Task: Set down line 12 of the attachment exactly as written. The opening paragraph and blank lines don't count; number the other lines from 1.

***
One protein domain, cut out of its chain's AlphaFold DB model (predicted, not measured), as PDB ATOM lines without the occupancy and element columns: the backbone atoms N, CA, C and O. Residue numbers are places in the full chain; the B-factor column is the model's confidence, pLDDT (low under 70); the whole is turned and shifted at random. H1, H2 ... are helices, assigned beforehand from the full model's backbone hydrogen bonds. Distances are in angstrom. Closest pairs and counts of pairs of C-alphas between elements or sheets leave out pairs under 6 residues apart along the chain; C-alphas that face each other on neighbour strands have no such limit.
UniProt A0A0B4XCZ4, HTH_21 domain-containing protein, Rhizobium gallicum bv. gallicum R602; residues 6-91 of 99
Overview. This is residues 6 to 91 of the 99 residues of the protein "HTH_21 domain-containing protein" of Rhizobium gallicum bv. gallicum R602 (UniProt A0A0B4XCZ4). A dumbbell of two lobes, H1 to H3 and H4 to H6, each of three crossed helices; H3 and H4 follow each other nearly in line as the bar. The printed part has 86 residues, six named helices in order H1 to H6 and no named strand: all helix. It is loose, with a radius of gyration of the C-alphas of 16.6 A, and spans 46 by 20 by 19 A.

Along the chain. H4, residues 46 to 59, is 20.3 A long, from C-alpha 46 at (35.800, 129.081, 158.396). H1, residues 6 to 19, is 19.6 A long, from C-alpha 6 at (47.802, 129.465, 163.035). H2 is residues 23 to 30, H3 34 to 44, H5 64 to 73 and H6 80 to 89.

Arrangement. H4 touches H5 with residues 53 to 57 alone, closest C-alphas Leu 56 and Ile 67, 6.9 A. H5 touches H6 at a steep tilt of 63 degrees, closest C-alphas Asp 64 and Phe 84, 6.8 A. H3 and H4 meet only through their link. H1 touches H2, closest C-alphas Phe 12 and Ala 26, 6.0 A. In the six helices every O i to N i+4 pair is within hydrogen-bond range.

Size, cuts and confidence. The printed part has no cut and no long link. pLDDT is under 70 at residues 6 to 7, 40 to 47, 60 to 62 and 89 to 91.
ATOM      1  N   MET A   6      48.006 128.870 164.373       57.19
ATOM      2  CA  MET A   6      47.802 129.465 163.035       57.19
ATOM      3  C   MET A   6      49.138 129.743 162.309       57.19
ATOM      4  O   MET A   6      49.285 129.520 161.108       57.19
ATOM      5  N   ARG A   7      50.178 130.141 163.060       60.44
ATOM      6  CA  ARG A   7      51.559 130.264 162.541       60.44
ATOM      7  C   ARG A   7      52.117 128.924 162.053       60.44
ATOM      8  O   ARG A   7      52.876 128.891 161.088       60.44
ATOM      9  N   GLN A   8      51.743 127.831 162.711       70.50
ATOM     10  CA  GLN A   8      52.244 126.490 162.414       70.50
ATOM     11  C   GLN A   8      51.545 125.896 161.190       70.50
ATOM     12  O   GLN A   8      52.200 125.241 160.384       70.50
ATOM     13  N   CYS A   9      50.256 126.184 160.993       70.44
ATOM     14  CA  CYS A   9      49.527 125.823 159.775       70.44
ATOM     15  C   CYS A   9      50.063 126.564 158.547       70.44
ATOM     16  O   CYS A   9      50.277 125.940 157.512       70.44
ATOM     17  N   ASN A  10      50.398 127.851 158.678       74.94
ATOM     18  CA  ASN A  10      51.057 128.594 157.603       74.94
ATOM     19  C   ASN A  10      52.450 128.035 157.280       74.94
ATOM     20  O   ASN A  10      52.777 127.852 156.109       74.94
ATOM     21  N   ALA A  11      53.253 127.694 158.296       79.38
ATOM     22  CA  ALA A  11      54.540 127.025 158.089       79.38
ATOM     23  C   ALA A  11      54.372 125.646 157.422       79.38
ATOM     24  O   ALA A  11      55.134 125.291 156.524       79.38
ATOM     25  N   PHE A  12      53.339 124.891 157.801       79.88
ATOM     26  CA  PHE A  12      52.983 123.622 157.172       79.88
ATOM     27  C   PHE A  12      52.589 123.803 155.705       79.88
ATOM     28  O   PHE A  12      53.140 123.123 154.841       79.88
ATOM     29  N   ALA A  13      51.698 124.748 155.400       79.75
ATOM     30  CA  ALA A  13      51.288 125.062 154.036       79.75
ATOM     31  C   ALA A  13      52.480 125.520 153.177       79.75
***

ATOM      7  C   ARG A   7      52.117 128.924 162.053       60.44